It has been known for long now that Vitamin D supplementation helps women but in a study comes the fact that Vitamin D supplementation in pregnant women could lead to long-lasting reduction in osteoporotic fractures in their children.
According to a study it has been shown that children whose mothers were lacking in vitamin D during pregnancy grow up to have weaker bones.
It is a common sight and medical fact that Vitamin D insufficiency is common in women of childbearing age. The mentioned study was done by Professor Cyrus Cooper (MRC Epidemiology Resource Centre, Southampton General Hospital, UK) and colleagues. The study comprised studying 198 children born in 1991-92.
The parameters considered were body build, nutrition, and vitamin D supplementation of their mothers during pregnancy. The children were then followed up at age 9 years to relate these maternal characteristics to their body size and bone mass.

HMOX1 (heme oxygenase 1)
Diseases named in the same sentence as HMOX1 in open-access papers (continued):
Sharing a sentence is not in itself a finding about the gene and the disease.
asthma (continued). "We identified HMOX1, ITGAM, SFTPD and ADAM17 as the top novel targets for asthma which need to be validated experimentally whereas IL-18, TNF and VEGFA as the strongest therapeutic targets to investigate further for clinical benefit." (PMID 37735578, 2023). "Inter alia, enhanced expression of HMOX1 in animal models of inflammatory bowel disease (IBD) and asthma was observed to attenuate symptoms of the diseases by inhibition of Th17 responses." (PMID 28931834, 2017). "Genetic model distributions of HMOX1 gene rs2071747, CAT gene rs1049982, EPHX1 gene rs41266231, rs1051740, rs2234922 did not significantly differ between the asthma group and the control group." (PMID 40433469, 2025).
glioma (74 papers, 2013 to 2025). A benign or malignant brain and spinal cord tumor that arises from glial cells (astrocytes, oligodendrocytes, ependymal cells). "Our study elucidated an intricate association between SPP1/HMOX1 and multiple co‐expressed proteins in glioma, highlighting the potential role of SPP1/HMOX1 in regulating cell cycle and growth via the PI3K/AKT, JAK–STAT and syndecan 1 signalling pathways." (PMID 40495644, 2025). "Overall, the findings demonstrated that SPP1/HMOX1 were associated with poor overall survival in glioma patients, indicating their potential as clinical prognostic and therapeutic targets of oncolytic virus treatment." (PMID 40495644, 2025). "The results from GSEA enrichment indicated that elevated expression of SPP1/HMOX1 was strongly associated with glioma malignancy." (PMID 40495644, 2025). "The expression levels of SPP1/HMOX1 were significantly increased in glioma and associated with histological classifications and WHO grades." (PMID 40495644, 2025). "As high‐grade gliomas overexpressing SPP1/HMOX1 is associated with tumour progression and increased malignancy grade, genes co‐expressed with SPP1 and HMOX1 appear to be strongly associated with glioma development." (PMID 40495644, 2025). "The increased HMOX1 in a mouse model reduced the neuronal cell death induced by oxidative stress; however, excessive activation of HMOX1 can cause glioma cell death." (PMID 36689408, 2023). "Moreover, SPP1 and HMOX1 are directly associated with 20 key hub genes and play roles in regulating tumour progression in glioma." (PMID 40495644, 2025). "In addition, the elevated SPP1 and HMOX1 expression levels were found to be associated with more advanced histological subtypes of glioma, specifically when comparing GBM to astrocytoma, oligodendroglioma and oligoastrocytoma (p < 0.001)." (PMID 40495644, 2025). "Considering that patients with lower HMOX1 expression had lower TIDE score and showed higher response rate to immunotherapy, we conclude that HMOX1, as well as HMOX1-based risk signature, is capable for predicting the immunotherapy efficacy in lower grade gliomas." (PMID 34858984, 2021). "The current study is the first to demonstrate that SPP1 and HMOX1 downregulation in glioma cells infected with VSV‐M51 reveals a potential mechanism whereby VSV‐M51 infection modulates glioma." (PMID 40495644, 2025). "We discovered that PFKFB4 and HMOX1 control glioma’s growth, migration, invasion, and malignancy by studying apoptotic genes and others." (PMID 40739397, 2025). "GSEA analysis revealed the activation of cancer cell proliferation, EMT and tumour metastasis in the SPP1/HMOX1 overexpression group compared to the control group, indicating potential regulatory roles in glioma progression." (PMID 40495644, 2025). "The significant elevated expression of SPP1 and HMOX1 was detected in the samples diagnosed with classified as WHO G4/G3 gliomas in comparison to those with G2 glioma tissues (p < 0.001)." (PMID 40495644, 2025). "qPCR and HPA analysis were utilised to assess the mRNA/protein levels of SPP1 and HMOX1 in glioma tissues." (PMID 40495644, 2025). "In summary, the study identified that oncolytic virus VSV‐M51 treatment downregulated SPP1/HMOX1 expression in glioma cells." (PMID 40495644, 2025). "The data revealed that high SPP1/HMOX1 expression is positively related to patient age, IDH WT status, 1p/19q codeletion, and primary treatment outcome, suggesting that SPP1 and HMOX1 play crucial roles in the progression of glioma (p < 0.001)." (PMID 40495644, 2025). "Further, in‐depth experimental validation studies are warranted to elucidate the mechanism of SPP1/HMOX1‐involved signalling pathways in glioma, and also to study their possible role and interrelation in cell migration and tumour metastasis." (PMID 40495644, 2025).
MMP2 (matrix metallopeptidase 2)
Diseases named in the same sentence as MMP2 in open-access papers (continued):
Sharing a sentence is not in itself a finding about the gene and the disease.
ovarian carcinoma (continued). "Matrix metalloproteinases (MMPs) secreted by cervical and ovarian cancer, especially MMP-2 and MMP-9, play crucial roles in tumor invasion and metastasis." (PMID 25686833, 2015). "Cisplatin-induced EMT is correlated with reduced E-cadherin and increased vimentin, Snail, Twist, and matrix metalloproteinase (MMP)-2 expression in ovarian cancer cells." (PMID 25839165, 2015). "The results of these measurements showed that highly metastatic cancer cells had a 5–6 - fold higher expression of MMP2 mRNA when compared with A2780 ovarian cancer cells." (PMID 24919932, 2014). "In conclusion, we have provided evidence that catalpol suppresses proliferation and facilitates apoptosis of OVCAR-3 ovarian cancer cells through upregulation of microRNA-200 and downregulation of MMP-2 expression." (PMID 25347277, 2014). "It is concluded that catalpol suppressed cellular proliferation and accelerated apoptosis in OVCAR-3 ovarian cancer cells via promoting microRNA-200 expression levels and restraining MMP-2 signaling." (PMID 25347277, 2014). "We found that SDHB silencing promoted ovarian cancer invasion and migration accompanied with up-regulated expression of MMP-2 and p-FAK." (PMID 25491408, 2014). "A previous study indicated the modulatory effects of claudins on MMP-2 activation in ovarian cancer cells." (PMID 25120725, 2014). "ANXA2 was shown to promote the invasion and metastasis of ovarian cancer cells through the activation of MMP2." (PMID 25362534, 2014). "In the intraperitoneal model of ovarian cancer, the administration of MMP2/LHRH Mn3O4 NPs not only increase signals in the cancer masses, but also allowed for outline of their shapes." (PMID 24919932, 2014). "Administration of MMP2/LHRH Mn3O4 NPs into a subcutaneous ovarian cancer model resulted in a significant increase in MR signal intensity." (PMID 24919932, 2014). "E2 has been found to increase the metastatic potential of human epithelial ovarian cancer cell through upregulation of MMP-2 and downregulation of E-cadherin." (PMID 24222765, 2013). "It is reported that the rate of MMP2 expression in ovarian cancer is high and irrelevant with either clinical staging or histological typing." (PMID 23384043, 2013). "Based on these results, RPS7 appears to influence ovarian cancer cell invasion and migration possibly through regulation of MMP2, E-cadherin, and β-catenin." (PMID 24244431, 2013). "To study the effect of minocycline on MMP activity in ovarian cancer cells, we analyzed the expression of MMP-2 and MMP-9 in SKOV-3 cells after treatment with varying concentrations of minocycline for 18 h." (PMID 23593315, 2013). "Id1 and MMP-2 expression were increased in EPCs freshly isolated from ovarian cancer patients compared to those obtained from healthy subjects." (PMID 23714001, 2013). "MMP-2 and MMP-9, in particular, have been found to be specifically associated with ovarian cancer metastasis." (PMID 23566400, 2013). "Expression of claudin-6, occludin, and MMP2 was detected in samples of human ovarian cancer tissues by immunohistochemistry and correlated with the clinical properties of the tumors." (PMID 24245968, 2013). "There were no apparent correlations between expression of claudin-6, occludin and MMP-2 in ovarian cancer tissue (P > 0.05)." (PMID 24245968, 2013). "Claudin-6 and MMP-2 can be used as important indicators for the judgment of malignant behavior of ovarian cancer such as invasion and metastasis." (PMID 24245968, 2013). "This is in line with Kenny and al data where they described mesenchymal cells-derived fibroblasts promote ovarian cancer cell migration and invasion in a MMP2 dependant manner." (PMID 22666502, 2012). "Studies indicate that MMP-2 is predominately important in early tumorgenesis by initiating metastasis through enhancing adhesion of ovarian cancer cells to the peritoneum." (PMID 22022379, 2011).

Giving women supplements of vitamin D, particularly if they are pregnant during the winter months when sunlight levels are low, should help their children's bones grow stronger.
In the words of Prof Cooper, "These findings provide evidence that maternal vitamin D status during pregnancy influences the bone growth of the offspring, and their risk of osteoporosis in later life. The results add to a large body of evidence that intrauterine and early postnatal development contributes to bone mineral accrual and thereby osteoporosis risk; they also point to preventive strategies which now require evaluation in randomised controlled trials."